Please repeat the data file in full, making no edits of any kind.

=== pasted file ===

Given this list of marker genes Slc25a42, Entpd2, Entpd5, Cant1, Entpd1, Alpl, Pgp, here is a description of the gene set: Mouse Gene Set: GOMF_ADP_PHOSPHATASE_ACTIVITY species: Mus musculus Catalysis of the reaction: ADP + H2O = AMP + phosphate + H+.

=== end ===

Given this list of marker genes Slc25a42, Entpd2, Entpd5, Cant1, Entpd1, Alpl, Pgp, here is a description of the gene set: Mouse Gene Set: GOMF_ADP_PHOSPHATASE_ACTIVITY species: Mus musculus Catalysis of the reaction: ADP + H2O = AMP + phosphate + H+.